• Airbnb co-founder and chief strategy officer Nathan Blecharczyk
  • Marriott CEO Arne Sorenson
  • Hilton CEO Christopher Nassetta
  • Wyndham Hotel Group CEO Geoff Ballotti
  • InterContinental Hotels Group CEO Keith Barr
  • Vacasa co-founder and CEO Eric Breon.

All of them will step up to the stage at Skift Global Forum 2017 in New York City September 26–27 to state their cases about where they think their companies and the travel industry are heading.

Rounding out the field of hospitality veterans will be LaQuinta Inns & Suites EVP and CMO Julie Cary and Aman COO Roland Fasel.

Attend Skift Global Forum 2017

What Happened in 2016

To get a sense of what you can expect from speakers and the event, watch these conversations that took place at last year’s event.

Marriott CEO Arne Sorenson

Attend Skift Global Forum 2017

We couldn’t bring our event to life every year without the support of our incredible sponsors: AccentureAdobeAIGAmadeus AirlinesAmerican Express, Away Luggage, ButtonCriteoFareportal, Hobo Bags, HotelTonightITP, KDS, Luggage HeroMapboxProColombia, SimulmediaSmartlingSojernThe Points GuyTravelsify and Visit Jordan.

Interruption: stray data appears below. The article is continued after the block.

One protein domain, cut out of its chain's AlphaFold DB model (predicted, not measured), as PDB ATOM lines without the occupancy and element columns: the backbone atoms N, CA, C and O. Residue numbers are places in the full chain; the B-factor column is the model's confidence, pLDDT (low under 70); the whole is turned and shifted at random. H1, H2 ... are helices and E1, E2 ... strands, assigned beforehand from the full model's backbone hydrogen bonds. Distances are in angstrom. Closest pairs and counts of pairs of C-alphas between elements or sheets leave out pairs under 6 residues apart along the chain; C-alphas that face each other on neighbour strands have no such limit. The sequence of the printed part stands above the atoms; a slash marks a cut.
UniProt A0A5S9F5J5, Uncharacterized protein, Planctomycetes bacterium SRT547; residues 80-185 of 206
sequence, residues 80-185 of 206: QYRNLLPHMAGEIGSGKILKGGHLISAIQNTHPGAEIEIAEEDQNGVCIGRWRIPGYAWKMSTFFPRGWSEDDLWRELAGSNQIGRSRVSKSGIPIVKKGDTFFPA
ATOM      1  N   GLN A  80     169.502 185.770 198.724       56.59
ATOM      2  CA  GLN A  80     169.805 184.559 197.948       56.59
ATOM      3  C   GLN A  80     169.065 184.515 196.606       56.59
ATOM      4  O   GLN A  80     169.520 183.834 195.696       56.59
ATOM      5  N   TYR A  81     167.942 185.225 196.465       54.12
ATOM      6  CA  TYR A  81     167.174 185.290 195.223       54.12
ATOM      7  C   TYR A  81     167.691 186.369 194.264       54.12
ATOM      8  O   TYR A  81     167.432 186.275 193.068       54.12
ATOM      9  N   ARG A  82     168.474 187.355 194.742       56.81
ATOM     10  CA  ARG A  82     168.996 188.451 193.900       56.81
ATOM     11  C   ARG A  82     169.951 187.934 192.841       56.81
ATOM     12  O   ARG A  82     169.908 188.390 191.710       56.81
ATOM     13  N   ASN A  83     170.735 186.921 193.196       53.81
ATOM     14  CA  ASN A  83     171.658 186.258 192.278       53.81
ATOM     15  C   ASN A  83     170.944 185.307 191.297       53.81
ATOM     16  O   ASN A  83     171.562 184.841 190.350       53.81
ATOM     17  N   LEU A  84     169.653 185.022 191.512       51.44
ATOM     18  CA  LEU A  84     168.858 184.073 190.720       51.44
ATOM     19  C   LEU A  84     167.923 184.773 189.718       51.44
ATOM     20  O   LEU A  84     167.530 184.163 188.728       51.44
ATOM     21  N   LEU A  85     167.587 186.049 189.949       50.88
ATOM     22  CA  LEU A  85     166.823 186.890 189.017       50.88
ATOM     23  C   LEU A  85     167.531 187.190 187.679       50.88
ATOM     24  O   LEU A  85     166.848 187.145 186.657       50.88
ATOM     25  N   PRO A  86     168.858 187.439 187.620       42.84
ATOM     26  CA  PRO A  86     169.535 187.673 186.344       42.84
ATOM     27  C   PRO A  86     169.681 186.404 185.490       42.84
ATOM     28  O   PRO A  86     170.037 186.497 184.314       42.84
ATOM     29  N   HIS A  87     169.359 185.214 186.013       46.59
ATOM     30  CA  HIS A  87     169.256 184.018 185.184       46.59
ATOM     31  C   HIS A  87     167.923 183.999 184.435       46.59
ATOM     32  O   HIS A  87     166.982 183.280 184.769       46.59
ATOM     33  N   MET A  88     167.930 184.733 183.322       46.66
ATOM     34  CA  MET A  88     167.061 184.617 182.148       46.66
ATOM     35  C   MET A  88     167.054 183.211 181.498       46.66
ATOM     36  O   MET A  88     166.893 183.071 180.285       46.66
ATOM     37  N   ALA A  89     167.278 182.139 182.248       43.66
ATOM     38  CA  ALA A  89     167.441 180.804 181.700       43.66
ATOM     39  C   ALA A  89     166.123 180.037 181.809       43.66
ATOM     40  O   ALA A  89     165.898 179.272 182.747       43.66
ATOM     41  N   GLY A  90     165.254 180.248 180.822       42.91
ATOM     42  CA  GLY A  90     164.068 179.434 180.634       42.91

To become a sponsor or for any other questions you may have, email

Ryan Wolkov

PRC Time Shares

Author: Ryan Wolkov

Powered by WPeMatico

Chefs+Tech: How UberEats Works with Restaurants

Jason Clampet

The work UberEats has done with McDonald’s has influenced its software for all restaurants. Jason Clampet

Skift Take: Hungry people will be loyal to the delivery app that gets them their food fastest, period. UberEats touts algorithms, analytics, and a little bit of the human touch in its work with restaurants.

— Kristen Hawley

chefslogo_use-for-socialEditor’s Note: In September we announced that Skift was expanding into food and drink with the addition of the Chefs+Tech newsletter. 

We see this as a natural expansion of the Skift umbrella, bringing the big-picture view on the future of dining out, being fanatically focused on the guest experience, and at the intersection of marketing and tech.

We publish C+T twice weekly.

How UberEats Works with Restaurants

UberEats started nearly three years ago as an experiment in Los Angeles. The service, then called UberFresh, started differently than other delivery apps and offered a selection of only five items per day, on demand, as part of the Uber app. The experiment went so well that Uber decided to increase its offerings, pivoting toward a more traditional food delivery model — as it turns out, the dining public prefers food selection to pure speed. In late 2015, the UberEats app launched in Toronto, and has since grown to include over 60,000 restaurants in 112 cities. “Now that we’re at scale, there’s a big opportunity to continue to push the boundaries of food delivery forward and a lot of that has to do with building trust with restaurants and helping advance this world of restaurant and technology,” Chetan Narain, senior product manager for UberEats, told Chefs+Tech.